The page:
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Author: Suzanne Leclerc-Madlala
Title: Masculinity and AIDS in Kwazulu-Natal: A Treatise
Publication info: Ann Arbor, Michigan: MPublishing, University of Michigan Library
June 2005

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Source: Masculinity and AIDS in Kwazulu-Natal: A Treatise

no. ns 2, June 2005


Suzanne Leclerc-Madlala

School of Anthropology, Gender and Historical Studies, University of KwaZulu-Natal

Over time it has become increasingly clear that poverty conditions provide much of the lethal context in which HIV/AIDS flourishes. Having burrowed its way into the world's poorest communities, the AIDS pandemic is now viewed primarily as a phenomenon of the developing world. Interwoven in the fabric of many impoverished environments is a life course typified by predictably structured social relations whereby, in an effort to survive, people are prone to an array of behaviors that make them vulnerable to HIV/AIDS. In KwaZulu-Natal where I have been conducting research on HIV/AIDS for over a decade, growing economic disparities have resulted in a stark contrast between rich and poor who often live side-by-side. Here people, especially young people, are eager to be counted amongst the 'haves' as opposed to the 'have-nots'. Strategies to survive in the midst of this modern poverty are not all aimed at simply putting enough food on the table. Whatever it takes to own a pair of fashion-label denims, a top-of-the-range cellular phone, or to partake in the wining and dining of the nouveau riche, young people are often quite prepared to take risks to escape the grip and personae of being poor. Whether spawned out of a basic need or a desire to acquire commodities or have fun, young people here, as everywhere in the world, are apt to live for the moment and take chances. The problem arises when the environment is marked by high rates of HIV, as is the case in KwaZulu-Natal province. Then, the chances and risks being taken by young people are nothing less than gambles with one's own life and the lives of others.

The rapid heterosexual spread of HIV/AIDS across sub-Saharan Africa has brought not only poverty but also gender inequities firmly under the spotlight of researchers, policy makers and health planners. In South Africa the acknowledgement of a link between poverty, gender inequality and vulnerability to AIDS led to the 1990s being characterized as the decade of 'Women and AIDS' discourse and AIDS interventions aimed at women. Government health departments, non-government organizations, school and church groups took up the prevention challenge as a challenge to 'empower' women to defend themselves against HIV infection. The then-current belief was that if women could become sufficiently skilled at negotiating safer sex, become more active in decision making around sex, more confident in expressing their views, feelings and desires, and more able to have their opinions heard and respected by their partners, then the rapid spread of the HI virus would be halted in its pace, if not altogether stopped. Sadly, in retrospect, it seems we were wrong.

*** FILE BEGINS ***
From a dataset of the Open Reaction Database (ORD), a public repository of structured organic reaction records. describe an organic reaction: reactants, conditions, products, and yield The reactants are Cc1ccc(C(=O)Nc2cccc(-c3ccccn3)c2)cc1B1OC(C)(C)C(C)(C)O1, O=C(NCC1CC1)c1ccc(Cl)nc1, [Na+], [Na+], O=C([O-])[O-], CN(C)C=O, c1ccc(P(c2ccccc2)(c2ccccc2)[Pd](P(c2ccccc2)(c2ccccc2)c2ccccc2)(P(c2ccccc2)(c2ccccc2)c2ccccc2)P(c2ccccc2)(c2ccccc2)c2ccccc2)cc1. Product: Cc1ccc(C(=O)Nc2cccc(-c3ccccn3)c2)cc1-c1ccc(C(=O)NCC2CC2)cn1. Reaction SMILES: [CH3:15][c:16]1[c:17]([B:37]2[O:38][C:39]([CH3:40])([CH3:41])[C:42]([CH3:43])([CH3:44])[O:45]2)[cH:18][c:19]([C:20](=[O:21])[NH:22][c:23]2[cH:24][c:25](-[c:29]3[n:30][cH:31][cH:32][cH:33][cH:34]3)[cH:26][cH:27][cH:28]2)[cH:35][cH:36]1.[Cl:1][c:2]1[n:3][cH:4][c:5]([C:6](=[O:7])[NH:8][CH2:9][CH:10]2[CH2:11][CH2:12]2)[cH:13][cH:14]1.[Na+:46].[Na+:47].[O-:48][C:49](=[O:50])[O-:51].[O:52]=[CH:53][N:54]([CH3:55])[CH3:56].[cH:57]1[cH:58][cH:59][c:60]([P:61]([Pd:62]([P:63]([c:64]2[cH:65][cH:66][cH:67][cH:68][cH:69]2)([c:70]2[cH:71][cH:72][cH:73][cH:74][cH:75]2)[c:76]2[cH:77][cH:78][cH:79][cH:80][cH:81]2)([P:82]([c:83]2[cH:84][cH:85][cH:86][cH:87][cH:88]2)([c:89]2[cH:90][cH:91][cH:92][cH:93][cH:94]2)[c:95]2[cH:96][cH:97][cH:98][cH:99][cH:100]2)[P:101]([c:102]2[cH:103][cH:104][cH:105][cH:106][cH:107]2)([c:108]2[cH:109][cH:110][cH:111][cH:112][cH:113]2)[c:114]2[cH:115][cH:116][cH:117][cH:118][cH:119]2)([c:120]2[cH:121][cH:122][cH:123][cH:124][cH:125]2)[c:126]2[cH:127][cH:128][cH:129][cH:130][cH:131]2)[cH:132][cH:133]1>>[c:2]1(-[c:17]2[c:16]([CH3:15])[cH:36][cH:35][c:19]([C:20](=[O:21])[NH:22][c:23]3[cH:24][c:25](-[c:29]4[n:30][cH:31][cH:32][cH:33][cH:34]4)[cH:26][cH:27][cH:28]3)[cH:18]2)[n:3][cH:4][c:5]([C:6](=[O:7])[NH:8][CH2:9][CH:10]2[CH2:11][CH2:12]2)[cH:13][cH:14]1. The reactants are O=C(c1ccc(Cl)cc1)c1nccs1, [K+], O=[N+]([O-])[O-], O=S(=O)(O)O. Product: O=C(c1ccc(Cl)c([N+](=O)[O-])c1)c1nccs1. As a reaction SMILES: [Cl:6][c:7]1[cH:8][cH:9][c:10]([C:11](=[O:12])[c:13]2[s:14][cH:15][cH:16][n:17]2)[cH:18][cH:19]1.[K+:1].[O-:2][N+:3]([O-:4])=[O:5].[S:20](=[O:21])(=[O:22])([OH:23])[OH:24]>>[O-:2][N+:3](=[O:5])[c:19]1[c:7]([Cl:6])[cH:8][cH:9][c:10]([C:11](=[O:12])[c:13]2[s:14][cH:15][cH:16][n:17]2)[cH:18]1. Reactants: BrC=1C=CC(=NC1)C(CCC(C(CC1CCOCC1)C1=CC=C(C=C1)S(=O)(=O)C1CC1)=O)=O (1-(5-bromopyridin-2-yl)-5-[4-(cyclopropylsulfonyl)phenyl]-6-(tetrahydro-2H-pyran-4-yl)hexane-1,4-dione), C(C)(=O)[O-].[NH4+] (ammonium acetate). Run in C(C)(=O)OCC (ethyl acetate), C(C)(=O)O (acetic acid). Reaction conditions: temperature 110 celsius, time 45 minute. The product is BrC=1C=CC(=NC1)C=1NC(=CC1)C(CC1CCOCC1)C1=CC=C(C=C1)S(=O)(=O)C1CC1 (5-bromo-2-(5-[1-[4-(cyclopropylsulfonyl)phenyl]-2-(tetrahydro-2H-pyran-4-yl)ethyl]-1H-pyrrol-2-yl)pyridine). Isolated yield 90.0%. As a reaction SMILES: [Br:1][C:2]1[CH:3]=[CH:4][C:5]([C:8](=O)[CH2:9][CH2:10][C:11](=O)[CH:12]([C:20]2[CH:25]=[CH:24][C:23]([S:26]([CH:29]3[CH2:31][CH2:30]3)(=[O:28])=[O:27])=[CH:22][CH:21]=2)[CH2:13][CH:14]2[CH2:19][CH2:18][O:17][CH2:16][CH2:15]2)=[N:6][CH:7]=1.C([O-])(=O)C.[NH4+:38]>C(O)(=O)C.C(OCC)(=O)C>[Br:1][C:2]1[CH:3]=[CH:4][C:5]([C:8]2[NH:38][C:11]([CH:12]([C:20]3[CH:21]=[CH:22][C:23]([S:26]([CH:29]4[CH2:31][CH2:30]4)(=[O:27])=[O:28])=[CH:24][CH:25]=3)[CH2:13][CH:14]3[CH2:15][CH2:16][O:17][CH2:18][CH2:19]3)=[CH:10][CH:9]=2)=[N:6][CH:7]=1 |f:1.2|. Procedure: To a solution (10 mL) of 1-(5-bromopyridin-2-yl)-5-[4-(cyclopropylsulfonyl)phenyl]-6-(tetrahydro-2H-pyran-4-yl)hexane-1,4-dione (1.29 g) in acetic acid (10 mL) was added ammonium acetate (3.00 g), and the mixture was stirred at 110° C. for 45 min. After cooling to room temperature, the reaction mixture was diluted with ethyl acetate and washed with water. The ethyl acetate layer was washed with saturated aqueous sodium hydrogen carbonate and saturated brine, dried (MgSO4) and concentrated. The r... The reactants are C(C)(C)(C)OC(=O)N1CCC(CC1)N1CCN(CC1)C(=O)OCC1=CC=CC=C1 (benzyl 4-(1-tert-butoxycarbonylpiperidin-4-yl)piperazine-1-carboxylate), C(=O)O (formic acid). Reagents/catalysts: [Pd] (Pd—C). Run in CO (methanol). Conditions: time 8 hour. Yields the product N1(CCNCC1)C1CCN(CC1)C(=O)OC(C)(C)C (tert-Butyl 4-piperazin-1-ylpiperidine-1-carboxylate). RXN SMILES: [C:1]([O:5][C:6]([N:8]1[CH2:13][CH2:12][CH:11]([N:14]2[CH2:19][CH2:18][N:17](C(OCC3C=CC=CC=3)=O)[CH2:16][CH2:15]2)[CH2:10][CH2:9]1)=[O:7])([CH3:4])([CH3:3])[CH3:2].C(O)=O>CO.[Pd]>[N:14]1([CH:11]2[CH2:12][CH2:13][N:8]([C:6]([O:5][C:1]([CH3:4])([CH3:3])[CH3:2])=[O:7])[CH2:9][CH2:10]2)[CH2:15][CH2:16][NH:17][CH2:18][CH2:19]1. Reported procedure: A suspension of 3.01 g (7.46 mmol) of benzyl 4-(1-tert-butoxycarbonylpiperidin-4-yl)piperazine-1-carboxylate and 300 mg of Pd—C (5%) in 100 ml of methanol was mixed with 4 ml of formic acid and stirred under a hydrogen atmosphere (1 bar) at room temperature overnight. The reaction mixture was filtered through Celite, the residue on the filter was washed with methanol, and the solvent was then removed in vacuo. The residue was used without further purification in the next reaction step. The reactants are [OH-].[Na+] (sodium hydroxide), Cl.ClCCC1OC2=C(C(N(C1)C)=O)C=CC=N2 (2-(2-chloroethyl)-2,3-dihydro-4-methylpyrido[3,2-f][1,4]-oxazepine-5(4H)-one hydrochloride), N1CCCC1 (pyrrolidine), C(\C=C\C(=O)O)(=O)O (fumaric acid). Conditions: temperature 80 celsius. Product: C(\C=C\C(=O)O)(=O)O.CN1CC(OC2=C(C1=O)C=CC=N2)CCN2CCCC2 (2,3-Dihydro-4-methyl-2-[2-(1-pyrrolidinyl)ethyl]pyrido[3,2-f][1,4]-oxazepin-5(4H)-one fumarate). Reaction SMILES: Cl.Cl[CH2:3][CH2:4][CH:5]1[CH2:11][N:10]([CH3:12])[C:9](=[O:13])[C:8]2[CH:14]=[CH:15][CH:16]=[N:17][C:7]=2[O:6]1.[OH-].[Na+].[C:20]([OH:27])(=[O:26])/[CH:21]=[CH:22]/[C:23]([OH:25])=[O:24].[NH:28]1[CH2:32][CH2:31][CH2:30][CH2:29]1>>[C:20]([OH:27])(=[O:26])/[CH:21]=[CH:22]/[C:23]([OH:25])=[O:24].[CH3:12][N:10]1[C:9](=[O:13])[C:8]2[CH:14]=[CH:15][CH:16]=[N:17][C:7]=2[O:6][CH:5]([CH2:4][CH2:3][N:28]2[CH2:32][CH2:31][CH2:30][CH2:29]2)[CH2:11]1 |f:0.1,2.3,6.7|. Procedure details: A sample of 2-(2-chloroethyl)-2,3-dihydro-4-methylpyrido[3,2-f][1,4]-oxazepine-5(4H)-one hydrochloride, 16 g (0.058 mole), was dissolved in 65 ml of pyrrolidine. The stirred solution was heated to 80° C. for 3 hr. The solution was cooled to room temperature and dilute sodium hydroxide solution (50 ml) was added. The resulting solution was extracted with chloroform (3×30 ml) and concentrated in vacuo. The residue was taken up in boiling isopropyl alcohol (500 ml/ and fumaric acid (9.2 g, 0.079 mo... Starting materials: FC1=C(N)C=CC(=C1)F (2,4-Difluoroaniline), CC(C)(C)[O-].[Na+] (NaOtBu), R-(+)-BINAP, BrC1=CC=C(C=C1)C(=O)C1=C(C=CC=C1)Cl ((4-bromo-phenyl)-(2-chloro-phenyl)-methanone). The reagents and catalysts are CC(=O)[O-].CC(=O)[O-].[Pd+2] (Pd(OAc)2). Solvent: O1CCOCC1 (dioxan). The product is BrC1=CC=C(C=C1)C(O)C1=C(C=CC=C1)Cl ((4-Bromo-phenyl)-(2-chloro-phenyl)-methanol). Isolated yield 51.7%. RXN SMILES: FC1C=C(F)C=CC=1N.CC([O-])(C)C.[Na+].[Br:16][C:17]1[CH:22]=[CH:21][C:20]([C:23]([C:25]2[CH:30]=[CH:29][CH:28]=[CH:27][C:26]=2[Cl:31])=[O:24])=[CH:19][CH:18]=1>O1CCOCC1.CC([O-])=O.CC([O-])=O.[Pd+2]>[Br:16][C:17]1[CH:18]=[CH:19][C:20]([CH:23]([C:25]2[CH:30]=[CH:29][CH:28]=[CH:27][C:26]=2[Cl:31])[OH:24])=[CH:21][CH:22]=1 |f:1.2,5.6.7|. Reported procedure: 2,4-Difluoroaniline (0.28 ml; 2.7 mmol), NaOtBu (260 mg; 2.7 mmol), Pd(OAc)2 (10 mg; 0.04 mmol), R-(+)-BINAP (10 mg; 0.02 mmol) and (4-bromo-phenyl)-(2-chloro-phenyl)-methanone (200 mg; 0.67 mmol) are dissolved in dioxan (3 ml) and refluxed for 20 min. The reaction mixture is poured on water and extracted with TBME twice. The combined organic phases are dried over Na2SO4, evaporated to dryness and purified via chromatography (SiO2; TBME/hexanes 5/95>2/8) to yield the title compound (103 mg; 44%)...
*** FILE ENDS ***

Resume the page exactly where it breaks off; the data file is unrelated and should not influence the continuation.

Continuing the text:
With the turn of the century we have come to realize that there was another variable that had not been, what is referred to in epidemiological parlance, 'controlled for'. That was men. Through our experiences (and failures) in trying to prevent the spread of HIV/AIDS, it has become abundantly clear that unequal power balances in gender relations that favor men translate into unequal power balances in heterosexual interactions that disfavor women. Throughout the world dynamics between men and women are structured in highly predictable ways. The mating and dating game, although changing constantly in form and substance, is not so dissimilar across cultures. Details of body language may differ, ideas about what constitutes attractiveness, appropriate dress, language and communication styles, or attitudinal and behavioral norms may vary between groups, but similar gender expectations exist in most all societies. The idea that it is up to men to 'make the first move' when initiating a relationship, or that women should play the time honored game of 'hard to get' by demonstrating at least some degree of coyness, are expectations that resonate around the world. As a species we may be heir to a wealth of cultural creativity, but at a very basic level our mating rituals are almost as predicable and patterned as those of any peacock or bonobo [Pan paniscus, or the pygmy chimpanzee] community.

Numerous studies on AIDS and gender in Africa have revealed many similar patterns that serve to curtail women's sexual autonomy and expand men's sexual freedom. These patterns, supported by pervasive patriarchal orientations to life, have the effect of increasing women's and men's risk and vulnerability to HIV. What we in South Africa have come to realize (perhaps better late than never), is that the empowerment of women is a useless exercise if the other half of the equation, men, continue to disempower them. In the time of AIDS, it is increasingly and painfully clear that gendered relations of power have alarming implications for our ability to halt the sexual transmission of HIV. The light that this new knowledge has shed on our local understanding of the social and cultural dimensions of HIV/AIDS has had the effect of bringing the role of men and hegemonic notions of masculinity into sharp research and intervention focus.